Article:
Máiréad Enright

About Máiréad Enright


Máiréad Enright lectures at Kent Law School. She is also a PhD candidate in the Centre for Criminal Justice and Human Rights, University College Cork. Her research interests are in gender and the law, law and religion, citizenship and the political dimensions of private law. You can contact her at M.Enright[at]kent.ac.uk or (+44) 1227 827996.

Posts by Máiréad Enright:

A Mother and Baby Homes Commission: Lessons from the Murphy Report at the UNHRC.

Tuesday was the second, and most eventful, day of the Irish state’s examination before the ICCPR . I have made a Storify of my tweets and some others from Geneva, which is embedded at the bottom of this post, and includes some video from the examination. Symphysiotomy in Geneva  and Mother and Baby Homes in Dublin. I want to dwell,(…)

Ireland before the UNHRC.

I am in Geneva as part of the Irish NGO delegation to Ireland’s 4th Periodic Review under the ICCPR.* Readers will be aware that the UN Human Rights Committee heard testimony early yesterday from some 12 Irish NGOs and civil society organisations, and from the Irish Human Rights and Equality Commission. It might be interesting to give a sense of(…)

What’s Wrong With The Murphy Redress Scheme?

The report of the Independent Review of Issues Relating to Symphysiotomy is out. So too, at long last, is Prof. Oonagh Walsh’s final Report on Symphysiotomy in Ireland 1944 -1984.  If you need a reminder of what symphysiotomy is, and of the human rights abuses which characterised its practice in Ireland, you can see Survivors(…)

Abortion Secrecy/Abortion Privacy

These are notes for a  response to Prof. Carol Sanger’s talk ‘Abortion Secrecy/Abortion Privacy’ given at UCC on June 6.  An earlier version of Prof. Sanger’s talk, given at Birmingham Law School, is available to watch here, and is well worth your time. Abortion Secrecy Secrecy is as much about what others would think if they(…)

Today in Irish Legal History: The Kerry Babies and the Memory of Feminist Protest.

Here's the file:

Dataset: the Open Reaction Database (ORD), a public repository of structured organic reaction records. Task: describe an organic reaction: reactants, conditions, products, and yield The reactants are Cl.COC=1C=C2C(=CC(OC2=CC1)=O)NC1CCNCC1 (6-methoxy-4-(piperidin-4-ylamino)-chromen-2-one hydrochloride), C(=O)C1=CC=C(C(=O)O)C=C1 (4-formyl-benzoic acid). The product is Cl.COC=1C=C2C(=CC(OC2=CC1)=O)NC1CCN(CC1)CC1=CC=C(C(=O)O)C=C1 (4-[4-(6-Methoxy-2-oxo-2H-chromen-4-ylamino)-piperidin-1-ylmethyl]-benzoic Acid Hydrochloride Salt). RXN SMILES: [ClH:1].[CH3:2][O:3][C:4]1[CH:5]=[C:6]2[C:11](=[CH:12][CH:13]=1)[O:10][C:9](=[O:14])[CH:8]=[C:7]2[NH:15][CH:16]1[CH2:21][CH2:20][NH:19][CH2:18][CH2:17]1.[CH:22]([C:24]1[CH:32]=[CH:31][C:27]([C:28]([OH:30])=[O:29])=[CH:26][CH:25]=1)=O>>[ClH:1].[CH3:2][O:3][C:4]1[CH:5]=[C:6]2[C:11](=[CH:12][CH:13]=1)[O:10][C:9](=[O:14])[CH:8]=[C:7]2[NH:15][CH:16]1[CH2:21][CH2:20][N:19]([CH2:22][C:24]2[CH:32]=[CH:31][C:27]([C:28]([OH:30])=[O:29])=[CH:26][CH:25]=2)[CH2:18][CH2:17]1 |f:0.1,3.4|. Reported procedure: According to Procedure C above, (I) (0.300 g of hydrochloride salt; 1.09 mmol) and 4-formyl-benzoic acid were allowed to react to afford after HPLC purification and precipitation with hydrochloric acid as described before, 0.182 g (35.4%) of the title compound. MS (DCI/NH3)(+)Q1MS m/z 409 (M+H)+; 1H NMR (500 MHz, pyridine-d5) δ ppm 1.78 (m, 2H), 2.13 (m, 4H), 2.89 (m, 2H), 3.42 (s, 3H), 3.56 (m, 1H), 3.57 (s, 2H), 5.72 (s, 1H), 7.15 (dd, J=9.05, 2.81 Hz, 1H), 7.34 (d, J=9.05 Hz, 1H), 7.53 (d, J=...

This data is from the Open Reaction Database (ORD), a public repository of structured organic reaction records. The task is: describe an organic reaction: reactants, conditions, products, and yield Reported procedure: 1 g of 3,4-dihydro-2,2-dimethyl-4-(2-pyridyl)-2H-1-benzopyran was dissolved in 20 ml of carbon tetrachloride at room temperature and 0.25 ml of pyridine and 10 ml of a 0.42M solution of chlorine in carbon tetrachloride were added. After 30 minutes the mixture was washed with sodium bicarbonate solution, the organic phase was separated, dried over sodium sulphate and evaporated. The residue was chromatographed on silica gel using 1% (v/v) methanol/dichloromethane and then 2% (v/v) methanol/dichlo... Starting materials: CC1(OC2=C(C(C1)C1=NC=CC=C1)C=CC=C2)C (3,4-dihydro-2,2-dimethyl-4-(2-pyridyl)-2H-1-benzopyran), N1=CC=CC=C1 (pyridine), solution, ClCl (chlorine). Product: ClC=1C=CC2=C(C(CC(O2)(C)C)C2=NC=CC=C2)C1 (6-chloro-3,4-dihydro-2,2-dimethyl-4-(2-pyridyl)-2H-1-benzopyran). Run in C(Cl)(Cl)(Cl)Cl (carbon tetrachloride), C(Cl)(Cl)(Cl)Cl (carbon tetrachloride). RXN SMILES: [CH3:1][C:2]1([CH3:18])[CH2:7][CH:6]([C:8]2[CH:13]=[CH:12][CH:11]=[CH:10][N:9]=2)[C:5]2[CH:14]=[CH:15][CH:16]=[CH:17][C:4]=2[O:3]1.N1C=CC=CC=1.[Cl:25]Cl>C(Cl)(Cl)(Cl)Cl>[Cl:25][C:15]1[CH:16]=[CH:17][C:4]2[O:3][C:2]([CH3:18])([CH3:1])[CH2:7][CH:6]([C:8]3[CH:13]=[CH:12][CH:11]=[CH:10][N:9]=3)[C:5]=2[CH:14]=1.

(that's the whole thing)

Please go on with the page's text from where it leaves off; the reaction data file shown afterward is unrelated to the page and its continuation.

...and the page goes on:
The Irish Times today carries an article reminding us of the 30th anniversary of the events which lead to the “Kerry Babies case”. Joanne Hayes, approaching her 25th birthday, gave birth late on the night of April 12th, 1984, in what later became controversial circumstances, to a son who did not survive. The infant would(…)

5 Questions for International Women’s Day.

 It’s International Women’s Day. IWD is an occasion for reflecting on the history of the women’s movement, and on progress made. On International Women’s Day, 1977, Irishwomen United marched to protest against the banning of the feminist magazine Spare Rib. Marie McMahon was arrested for illegal postering, advertising the march. She was questioned under the Emergency Powers Act,(…)

The Trouble with Redress – Symphysiotomy and Other Failures.

In recent days, we have heard a lot from the Government about the scars of past institutional abuses of power in Ireland. We know that women and children were subjected to routine and varied abuses of power in schools, religious penal institutions and hospitals. These violences were bodily, intimate, painful and entirely beyond reduction to(…)

The Law of University Protest: Notes from the UK.

December 1 saw the launch of “Defend the Irish University“; a charter which underscores common experiences of university privatisation in Ireland and the UK, and suggests possibilities for resistance. It is important to take note of what is happening to students and staff who are contesting the effects of  similar austerity and privatisation policies on(…)

Abuse Redress, Property and the Catholic Church in Ireland.

In 2002, the Irish Ministers for Finance and Education entered into a binding ‘Congregational Indemnity Agreement‘ with the Conference of Religious in Ireland, which was then representing 18 religious orders. The State had established the Residential Institutions Redress Board (RIRB), which was intended to provide redress to the former inmates of religious residential institutions. Pat(…)

Race, Roma Parents and the Child Care Act.

Irish and international media outlets have been reporting that, in the past three days,  in two separate operations, gardai removed a young Roma girl and boy from their family homes (see here and here), placed them temporarily in the care of the State, and required them and their parents to submit to DNA testing to(…)

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